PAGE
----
Wellness is a paramount aspect of living your best life and regaining your identity after a substance abuse disorder. It goes beyond just not being sick and focuses on identifying your ideal well-being. Occupational wellness will be the focus in this post.
There are a number of sub-groups to wellness: physical, emotional, spiritual, intellectual, environmental, financial, occupational, and social. According to the World Health Organization wellness is, “”a state of complete physical, mental, and social well-being, and not merely the absence of disease or infirmity.”
Wellness is an important topic to discuss in regard to recovery for a number of reasons. First off, because it can help a person avoid relapse. Figures from the National Institute on Drug Abuse indicate forty to sixty percent of people who go into recovery will relapse within one year. The flip side to this statistic is that as much as sixty percent of people in recovery don’t relapse. Another reason wellness can be helpful is that it offers people recovering with the necessary tools to create a healthy lifestyle. Recovery is a lifelong process that takes place gradually. The further into recovery a person goes the greater their opportunity to build good habits one after another.
Most American’s spend a significant amount of their time at work. Occupational wellness considers the level of fulfillment a person finds in their work along with feeling that their work is making a difference. In addition to this, occupational wellness looks at how well you have work-life balance in your life. This is what motivates us to prep for work that we find satisfaction or gratification in. How you perceive your work is a critical piece that determines how you pursue in your career. Wellness of this nature understands the significance there is in finding gratification, value, and meaning in the work that you do.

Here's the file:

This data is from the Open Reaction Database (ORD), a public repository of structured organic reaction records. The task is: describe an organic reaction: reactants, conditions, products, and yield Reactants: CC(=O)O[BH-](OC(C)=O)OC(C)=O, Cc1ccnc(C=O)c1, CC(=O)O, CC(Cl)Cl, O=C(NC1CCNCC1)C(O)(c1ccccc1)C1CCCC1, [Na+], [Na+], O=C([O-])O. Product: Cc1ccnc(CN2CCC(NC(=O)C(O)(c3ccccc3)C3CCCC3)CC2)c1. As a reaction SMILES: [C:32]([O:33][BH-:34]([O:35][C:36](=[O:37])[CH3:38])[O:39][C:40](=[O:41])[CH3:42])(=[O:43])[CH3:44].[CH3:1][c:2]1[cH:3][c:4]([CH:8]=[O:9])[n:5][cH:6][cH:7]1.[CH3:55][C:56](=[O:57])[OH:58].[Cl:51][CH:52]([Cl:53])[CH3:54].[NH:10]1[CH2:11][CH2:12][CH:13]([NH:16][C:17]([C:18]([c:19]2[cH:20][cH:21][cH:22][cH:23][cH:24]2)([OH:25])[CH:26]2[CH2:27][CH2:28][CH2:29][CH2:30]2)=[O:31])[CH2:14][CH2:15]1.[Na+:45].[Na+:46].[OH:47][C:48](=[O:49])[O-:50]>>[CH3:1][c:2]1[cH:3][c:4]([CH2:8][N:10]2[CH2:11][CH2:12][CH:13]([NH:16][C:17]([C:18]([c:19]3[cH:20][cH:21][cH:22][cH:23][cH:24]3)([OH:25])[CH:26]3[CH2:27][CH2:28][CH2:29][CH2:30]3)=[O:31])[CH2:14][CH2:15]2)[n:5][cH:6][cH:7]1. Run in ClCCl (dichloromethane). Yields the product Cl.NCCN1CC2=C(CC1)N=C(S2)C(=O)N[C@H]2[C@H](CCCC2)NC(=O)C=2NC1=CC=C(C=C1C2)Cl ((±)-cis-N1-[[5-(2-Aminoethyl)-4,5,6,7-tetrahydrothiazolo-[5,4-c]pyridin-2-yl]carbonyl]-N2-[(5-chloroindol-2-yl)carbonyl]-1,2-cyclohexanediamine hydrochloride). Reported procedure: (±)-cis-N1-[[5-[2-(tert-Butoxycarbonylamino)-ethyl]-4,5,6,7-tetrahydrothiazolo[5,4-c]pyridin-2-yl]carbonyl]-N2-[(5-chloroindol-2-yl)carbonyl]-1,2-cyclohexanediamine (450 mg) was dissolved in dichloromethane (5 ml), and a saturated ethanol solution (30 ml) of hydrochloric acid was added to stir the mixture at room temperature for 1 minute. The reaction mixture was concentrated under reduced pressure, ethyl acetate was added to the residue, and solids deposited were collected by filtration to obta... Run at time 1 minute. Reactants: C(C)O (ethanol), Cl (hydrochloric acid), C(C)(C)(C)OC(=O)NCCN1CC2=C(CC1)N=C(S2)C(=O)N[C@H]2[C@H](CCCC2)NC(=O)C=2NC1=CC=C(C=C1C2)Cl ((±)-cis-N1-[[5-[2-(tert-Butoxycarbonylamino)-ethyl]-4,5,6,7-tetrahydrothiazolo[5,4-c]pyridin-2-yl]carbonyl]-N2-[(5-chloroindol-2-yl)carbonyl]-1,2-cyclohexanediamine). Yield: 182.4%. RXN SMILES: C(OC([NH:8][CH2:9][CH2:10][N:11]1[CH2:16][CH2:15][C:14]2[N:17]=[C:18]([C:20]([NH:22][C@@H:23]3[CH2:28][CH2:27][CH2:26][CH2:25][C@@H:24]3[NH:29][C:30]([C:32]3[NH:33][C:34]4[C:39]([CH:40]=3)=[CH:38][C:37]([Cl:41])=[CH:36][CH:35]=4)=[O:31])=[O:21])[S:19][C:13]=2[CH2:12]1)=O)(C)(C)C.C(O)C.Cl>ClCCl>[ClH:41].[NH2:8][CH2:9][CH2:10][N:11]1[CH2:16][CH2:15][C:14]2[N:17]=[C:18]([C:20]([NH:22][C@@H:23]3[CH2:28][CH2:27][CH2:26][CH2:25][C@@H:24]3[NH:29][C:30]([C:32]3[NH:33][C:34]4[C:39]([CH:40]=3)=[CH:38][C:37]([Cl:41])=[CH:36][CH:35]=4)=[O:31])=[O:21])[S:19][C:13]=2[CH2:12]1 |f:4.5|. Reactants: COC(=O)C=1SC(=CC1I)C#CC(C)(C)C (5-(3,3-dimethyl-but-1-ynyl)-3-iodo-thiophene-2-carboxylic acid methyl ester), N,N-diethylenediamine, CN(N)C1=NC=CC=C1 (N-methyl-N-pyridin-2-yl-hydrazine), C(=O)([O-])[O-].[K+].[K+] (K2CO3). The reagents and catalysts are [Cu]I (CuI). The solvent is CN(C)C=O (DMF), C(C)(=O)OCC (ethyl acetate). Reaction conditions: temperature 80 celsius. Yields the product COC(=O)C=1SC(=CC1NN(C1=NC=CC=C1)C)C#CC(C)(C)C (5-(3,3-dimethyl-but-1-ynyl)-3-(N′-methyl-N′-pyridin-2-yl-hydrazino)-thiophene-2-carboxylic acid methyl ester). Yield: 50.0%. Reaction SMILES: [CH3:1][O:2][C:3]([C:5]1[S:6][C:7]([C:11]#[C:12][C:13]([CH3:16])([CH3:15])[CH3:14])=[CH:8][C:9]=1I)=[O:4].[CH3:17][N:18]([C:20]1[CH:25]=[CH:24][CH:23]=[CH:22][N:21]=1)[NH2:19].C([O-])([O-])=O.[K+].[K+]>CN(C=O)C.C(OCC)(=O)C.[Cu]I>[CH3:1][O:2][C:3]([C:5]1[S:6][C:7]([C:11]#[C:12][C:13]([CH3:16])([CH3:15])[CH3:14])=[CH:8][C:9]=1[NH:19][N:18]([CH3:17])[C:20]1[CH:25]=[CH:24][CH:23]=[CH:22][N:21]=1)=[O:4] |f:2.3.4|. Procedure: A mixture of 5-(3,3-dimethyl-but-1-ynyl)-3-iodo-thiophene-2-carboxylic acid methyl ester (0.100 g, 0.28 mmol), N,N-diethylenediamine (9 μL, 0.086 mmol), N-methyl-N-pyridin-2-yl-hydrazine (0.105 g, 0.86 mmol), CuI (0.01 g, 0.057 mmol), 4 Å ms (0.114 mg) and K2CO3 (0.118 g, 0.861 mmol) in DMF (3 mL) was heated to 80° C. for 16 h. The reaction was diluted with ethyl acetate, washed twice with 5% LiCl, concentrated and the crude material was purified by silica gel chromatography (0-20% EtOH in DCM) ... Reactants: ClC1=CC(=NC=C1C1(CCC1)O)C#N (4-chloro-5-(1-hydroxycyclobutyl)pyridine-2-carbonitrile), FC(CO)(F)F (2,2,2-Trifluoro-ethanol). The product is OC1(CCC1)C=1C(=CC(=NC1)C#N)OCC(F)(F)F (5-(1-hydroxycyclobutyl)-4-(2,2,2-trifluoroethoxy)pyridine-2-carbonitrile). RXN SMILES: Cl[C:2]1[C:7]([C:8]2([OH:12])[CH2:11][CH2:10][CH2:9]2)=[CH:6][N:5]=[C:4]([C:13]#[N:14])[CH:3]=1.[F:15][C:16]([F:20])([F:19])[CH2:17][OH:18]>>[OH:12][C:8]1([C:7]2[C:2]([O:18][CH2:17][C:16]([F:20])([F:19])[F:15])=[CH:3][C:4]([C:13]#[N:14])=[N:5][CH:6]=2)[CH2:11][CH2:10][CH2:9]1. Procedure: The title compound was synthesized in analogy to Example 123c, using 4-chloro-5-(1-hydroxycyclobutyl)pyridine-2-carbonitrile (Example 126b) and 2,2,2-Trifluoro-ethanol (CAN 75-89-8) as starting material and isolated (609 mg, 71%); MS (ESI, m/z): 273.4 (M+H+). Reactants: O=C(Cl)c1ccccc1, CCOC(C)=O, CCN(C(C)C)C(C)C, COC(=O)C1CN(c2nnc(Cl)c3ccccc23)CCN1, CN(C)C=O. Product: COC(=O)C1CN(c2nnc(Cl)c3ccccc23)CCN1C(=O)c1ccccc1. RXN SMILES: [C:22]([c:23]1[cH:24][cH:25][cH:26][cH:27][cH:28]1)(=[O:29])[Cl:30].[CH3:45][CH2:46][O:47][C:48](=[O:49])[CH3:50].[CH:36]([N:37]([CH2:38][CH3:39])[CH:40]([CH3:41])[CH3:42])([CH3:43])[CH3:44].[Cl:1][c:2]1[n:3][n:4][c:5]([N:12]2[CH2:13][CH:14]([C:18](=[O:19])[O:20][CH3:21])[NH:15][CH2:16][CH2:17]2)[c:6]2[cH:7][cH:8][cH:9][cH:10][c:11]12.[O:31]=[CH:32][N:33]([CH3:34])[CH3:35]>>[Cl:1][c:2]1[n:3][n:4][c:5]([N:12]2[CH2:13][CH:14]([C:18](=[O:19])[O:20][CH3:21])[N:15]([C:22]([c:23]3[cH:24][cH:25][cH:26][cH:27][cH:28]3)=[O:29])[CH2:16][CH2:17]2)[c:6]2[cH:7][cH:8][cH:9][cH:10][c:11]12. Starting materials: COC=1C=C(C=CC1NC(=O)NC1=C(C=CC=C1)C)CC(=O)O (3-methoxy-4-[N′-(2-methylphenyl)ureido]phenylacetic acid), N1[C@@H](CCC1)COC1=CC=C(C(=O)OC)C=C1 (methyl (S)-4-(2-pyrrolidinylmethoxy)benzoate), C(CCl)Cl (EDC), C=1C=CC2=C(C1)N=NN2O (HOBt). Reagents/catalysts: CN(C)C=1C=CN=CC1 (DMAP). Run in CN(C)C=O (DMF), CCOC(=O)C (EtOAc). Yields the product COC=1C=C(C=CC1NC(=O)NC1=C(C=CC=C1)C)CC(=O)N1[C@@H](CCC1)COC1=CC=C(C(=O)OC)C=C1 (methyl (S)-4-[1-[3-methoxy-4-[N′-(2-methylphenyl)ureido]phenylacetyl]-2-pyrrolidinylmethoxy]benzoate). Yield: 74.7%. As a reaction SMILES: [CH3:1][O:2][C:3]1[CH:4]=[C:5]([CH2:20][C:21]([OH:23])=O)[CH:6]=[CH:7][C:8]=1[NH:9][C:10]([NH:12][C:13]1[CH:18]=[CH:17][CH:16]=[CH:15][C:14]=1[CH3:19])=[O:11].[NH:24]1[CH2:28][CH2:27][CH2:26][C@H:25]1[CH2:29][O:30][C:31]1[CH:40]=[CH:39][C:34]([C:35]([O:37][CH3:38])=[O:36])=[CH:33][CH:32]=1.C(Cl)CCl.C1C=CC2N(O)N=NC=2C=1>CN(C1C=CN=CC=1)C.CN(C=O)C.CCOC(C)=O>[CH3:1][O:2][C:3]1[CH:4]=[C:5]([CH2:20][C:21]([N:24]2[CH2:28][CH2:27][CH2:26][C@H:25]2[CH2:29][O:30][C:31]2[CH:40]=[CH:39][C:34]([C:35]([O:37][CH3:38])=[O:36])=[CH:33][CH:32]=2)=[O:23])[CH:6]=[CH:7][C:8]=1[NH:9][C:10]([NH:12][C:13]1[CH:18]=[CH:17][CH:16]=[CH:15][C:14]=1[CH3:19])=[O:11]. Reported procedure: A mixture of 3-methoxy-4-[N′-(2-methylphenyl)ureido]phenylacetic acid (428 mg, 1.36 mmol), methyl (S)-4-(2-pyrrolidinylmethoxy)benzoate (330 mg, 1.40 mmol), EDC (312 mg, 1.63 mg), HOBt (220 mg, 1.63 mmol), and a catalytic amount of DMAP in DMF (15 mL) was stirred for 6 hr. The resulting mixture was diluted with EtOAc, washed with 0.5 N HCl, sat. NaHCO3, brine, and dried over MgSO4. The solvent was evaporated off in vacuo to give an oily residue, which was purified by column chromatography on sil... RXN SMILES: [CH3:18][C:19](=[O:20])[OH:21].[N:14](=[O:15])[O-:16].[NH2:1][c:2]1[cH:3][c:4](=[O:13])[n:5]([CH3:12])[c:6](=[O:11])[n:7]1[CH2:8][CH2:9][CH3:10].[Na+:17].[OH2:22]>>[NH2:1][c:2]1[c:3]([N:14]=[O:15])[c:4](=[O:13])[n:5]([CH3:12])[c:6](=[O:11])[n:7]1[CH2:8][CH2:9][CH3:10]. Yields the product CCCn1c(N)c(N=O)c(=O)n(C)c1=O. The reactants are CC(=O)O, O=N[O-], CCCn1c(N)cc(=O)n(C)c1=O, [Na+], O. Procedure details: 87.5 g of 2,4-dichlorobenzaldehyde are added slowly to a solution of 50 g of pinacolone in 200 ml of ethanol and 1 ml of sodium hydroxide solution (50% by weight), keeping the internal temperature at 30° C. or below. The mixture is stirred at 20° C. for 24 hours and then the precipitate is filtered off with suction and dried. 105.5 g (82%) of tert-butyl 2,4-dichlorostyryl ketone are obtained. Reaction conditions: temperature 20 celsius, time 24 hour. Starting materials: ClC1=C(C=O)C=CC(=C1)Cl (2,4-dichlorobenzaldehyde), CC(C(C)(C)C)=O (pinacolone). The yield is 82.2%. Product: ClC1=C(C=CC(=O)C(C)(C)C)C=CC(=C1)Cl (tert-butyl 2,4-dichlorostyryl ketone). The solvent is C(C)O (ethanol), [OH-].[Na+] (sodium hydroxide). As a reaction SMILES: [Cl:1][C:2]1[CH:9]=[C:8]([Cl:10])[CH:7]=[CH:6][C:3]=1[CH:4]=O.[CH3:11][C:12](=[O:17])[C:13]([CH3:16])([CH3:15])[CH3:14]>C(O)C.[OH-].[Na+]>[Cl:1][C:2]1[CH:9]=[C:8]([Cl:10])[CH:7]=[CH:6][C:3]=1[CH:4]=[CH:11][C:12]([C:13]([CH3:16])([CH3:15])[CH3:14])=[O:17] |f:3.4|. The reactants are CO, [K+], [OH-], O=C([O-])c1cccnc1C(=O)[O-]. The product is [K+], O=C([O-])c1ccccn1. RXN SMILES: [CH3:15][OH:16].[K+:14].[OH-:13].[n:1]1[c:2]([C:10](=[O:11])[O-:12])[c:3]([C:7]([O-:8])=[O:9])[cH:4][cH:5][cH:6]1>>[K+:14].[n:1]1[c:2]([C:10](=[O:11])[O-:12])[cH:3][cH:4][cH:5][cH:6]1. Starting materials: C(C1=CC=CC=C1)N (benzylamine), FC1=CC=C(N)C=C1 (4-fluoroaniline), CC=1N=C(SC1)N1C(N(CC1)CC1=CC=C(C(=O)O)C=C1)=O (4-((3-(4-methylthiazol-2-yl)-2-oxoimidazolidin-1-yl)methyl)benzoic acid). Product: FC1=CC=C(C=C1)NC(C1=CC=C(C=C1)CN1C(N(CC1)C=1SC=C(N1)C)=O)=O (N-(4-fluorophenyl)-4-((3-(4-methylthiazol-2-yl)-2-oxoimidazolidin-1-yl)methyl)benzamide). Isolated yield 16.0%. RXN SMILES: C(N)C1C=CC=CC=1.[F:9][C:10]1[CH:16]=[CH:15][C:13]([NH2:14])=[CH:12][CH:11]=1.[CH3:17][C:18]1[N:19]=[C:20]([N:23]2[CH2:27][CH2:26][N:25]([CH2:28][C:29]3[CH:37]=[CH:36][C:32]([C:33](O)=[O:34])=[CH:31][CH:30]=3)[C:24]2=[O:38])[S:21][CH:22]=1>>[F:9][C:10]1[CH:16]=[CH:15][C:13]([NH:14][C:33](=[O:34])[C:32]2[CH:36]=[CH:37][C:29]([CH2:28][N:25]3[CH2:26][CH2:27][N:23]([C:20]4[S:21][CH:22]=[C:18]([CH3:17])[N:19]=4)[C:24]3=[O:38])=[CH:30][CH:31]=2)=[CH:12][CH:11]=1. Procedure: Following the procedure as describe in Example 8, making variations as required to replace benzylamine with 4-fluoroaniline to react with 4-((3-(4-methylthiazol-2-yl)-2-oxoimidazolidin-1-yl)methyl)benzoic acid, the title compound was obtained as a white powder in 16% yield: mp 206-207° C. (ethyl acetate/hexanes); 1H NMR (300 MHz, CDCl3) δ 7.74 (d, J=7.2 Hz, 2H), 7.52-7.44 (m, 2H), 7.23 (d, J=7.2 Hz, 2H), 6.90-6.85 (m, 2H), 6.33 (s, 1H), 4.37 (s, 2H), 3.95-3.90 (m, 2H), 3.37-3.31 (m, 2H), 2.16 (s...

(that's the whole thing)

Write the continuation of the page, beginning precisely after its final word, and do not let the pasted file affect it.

Since work takes up so much of our time during the week it clearly influences our feelings of well-being. Our occupations account for a significant amount of time during the week. In fact the average American working full-time spends one-third of their adult life at the job. Finding satisfaction in your occupation gives you the opportunity to share your values through participating in on-the-job projects that are enjoyable for you. Also important to note is the significance of recognizing stress from work so we’re able to utilize conflict resolutions. Conflict resolution is essential to obtaining an ideal degree of occupational wellness.
How to Improve Occupational Wellness
Dr. Brittany Carter, Wellsource Director of Health & Research, provides this explanation, “When I think of occupational wellness, I think of a well-rounded work environment where employees are free to learn and grow, with all of their basic health needs (are) being met.” When it comes to determining the most important components of choosing a career job satisfaction and fulfillment are at the top of the list. And yet, less than one-third of US citizens are pleased with their work. Here are some ideas to help you get on track to achieving occupational wellness:
- Contemplate your feelings towards your necessary work tasks. What jobs do you like and what one’s do you dread?
- Engage in volunteer opportunities as well as paid employment that you find intriguing.
- Implement appropriate conflict resolution and maintain open lines of communication in the workplace.
- Set practical objectives for your career and regularly work towards completing them.